- From induction to suppression: How to manipulate plant defenses
- Award date
- 10 November 2016
- Number of pages
- Document type
- PhD thesis
- Faculty of Science (FNWI)
- Institute for Biodiversity and Ecosystem Dynamics (IBED)
Swammerdam Institute for Life Sciences (SILS)
Plants have evolved traits, including induced defenses, to resist herbivores. However, some plant-eating spider mites (Tetranychus spp.) have adapted to plant defenses to maintain a high reproductive performance. From natural populations of two species of mites, T. urticae and T. evansi, three lines were selected and demonstrated to suppress induced defenses of tomato plants downstream from the accumulation of the defense-regulating hormones jasmonate (JA) and salicylate (SA), and independently of JA-SA crosstalk. When sharing a leaflet, the suppression by T. evansi is powerful enough to co-suppress the JA and SA responses induced by T. urticae mites that cannot suppress defenses (‘inducers’), thereby improving the reproductive performance of the latter. A subsequent analysis of the spatiotemporal dynamics of induction and suppression at the within leaflet scale revealed that these are predominantly local events. Furthermore, T. evansi was found to hyper-suppress defenses in response to the nearby presence of T. urticae competitors and this coincided with an increased reproductive performance of T. evansi, but not T. urticae. Hence, inducer mites do not always - or immediately - benefit from co-occurring suppressors. Zooming in further, inducer and suppressor T. urticae were shown to harbor different bacterial endosymbionts and removal of these bacteria with antibiotics affected mite performance, mite gene expression, mite feeding intensity, and tomato responses to mite feeding. Finally, genome-wide transcriptomic responses of tomato plants to feeding by suppressor and inducer mites were analyzed to identify T. evansi-responsive tomato promoters to use these to engineer an inducible resistance to suppressor mites.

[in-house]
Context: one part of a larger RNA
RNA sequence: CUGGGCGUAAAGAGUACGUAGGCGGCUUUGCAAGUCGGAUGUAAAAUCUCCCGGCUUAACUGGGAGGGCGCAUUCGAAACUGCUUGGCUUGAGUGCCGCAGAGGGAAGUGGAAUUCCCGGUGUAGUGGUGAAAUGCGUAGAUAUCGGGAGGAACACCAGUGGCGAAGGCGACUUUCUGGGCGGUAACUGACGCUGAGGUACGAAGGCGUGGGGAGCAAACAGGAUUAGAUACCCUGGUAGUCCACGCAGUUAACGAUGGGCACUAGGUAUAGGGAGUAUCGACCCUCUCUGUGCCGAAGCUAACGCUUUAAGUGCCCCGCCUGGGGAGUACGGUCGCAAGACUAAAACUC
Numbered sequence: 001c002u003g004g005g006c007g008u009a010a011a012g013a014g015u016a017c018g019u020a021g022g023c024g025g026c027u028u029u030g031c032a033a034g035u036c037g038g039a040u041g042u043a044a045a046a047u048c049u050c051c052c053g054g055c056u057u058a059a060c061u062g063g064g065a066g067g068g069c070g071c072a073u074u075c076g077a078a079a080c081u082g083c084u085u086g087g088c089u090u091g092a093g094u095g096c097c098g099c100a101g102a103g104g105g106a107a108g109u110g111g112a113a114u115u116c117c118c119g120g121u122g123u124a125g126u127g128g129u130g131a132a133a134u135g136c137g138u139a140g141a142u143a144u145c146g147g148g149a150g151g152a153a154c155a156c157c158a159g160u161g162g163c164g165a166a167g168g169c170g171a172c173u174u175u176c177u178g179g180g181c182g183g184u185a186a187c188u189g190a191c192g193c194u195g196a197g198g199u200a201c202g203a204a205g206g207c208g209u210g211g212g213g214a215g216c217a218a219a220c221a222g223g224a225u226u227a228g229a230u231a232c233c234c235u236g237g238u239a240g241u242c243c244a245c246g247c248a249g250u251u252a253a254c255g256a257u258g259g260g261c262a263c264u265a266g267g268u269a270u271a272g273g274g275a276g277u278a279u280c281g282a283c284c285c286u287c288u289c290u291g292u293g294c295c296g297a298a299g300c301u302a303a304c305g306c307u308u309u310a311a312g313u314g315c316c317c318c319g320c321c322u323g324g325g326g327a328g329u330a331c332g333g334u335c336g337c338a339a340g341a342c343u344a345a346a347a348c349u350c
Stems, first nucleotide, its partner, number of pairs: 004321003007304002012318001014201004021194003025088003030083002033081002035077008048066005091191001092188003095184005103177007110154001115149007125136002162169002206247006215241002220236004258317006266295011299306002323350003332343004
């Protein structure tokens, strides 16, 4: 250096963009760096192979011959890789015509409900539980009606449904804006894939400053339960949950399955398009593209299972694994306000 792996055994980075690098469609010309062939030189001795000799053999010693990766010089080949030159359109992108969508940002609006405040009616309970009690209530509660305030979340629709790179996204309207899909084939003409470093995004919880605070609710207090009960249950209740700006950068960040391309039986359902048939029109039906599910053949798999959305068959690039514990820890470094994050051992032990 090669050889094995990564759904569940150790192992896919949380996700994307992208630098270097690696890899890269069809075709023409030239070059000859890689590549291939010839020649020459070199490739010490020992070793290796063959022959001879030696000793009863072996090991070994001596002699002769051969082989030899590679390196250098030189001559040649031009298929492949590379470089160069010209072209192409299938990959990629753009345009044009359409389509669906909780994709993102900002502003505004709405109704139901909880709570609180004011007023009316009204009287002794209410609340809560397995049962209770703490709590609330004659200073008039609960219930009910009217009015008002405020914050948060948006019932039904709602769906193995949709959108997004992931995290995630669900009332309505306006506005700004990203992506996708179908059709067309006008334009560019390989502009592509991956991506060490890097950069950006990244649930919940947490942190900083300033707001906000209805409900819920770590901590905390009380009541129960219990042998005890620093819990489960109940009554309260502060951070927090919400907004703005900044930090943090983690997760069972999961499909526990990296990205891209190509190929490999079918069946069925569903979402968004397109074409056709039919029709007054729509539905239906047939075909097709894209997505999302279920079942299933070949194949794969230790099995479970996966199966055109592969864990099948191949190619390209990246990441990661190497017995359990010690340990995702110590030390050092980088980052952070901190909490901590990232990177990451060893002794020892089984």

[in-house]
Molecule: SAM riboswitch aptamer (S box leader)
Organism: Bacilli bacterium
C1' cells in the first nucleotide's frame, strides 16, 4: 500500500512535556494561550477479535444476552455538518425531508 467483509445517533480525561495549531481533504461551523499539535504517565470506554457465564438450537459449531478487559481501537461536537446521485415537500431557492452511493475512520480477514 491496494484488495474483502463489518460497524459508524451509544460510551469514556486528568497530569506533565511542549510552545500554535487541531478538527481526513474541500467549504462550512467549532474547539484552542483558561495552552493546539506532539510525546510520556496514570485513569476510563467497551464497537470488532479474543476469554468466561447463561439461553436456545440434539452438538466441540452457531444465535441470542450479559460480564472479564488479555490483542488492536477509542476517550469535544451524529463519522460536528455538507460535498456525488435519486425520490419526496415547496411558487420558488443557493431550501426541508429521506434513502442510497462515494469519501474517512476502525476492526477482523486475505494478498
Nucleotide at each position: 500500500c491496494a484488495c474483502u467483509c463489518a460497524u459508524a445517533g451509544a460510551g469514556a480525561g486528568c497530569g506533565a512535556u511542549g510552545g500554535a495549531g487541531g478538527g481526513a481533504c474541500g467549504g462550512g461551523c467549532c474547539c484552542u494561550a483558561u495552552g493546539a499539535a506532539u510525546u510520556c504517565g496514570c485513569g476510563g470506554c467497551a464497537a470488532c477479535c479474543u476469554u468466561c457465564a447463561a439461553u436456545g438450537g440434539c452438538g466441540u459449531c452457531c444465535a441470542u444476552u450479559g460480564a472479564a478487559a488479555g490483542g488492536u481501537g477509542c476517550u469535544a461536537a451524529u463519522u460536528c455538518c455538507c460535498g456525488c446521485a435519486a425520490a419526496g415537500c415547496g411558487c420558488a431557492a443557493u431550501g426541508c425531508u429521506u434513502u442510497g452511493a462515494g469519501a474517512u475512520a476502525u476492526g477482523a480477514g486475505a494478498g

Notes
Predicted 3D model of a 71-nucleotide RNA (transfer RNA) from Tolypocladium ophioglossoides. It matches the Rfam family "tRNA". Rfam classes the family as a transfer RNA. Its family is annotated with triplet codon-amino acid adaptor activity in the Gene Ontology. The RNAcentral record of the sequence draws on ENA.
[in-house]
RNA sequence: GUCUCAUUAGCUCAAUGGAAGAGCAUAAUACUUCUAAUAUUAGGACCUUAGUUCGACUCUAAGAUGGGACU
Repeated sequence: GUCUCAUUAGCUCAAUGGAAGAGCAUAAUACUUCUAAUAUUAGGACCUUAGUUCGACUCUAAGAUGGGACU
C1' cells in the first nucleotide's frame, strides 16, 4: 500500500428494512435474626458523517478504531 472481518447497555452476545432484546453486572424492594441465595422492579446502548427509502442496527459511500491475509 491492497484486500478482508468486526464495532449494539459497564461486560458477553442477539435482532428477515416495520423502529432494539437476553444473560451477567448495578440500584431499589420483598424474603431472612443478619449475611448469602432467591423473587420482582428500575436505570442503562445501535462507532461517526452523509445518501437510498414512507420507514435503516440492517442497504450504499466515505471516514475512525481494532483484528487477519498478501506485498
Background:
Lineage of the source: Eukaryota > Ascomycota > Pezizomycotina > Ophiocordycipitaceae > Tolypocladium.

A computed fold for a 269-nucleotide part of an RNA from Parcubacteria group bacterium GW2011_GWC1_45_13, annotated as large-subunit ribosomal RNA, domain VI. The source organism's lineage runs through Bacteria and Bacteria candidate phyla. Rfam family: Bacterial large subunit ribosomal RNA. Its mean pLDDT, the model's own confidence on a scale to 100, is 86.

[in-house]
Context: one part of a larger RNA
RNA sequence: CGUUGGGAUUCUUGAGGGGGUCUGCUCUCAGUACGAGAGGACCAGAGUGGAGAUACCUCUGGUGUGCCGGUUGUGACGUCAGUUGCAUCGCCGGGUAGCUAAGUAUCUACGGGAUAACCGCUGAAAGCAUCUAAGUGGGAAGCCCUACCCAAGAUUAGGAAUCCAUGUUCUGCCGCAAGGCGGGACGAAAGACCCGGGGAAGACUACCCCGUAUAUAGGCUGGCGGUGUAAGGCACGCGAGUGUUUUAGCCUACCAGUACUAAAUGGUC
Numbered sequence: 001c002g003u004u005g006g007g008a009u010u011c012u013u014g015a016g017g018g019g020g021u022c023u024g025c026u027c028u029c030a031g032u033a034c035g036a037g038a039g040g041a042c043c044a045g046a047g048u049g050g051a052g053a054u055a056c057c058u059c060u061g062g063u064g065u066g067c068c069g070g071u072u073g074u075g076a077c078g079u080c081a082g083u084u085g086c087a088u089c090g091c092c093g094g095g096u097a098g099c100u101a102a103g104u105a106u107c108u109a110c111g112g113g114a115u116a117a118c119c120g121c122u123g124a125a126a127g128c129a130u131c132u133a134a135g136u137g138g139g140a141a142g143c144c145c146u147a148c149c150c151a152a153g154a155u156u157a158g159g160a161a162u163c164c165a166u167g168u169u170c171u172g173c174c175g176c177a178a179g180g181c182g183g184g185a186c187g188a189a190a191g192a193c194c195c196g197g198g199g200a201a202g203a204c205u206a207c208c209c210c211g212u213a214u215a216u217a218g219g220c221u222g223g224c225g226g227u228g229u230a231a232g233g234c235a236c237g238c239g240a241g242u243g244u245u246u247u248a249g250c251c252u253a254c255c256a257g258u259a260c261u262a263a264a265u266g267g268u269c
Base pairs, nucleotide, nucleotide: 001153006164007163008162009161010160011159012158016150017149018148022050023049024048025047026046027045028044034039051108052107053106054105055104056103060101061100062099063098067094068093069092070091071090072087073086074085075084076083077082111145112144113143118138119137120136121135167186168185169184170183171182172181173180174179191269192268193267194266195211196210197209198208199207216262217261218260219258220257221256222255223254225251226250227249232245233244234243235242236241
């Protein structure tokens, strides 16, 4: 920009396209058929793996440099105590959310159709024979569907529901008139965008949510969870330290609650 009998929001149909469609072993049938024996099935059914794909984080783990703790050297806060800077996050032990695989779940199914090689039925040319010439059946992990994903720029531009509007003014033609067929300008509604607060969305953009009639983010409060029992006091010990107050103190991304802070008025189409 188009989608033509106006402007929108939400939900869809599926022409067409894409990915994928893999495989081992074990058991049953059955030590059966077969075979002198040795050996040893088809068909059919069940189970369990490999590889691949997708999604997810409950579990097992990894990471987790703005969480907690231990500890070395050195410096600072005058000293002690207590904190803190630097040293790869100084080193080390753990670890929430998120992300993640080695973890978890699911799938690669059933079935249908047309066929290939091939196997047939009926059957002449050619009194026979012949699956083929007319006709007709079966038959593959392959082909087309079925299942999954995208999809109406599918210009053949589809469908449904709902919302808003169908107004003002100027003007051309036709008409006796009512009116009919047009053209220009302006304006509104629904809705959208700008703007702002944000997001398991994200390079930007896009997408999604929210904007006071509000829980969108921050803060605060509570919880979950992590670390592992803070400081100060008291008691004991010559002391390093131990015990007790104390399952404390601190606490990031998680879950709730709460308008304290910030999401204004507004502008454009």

- The section 'Acknowledgements / Dankwoord' (pp. 339-341) has been placed under a permanent embargo and is not included in this online version of the thesis.
Thesis (Embargo up to and including 10 November 2018)
3. Overcompensation of defense suppression by herbivores in the presence of defense-inducing competitors (Embargo up to and including 10 November 2018)
4. The bacterial symbionts Wolbachia, Cardinium and Spiroplasma affect gene expression and survival of their spider mite host and impact distinct induced responses in plants (Embargo up to and including 10 November 2018)
5. Identification of Tetranychus evansi-induced tomato genes to counteract the mite’s suppression of defenses by genetic engineering (Embargo up to and including 10 November 2018)
6. General discussion (Embargo up to and including 10 November 2018)
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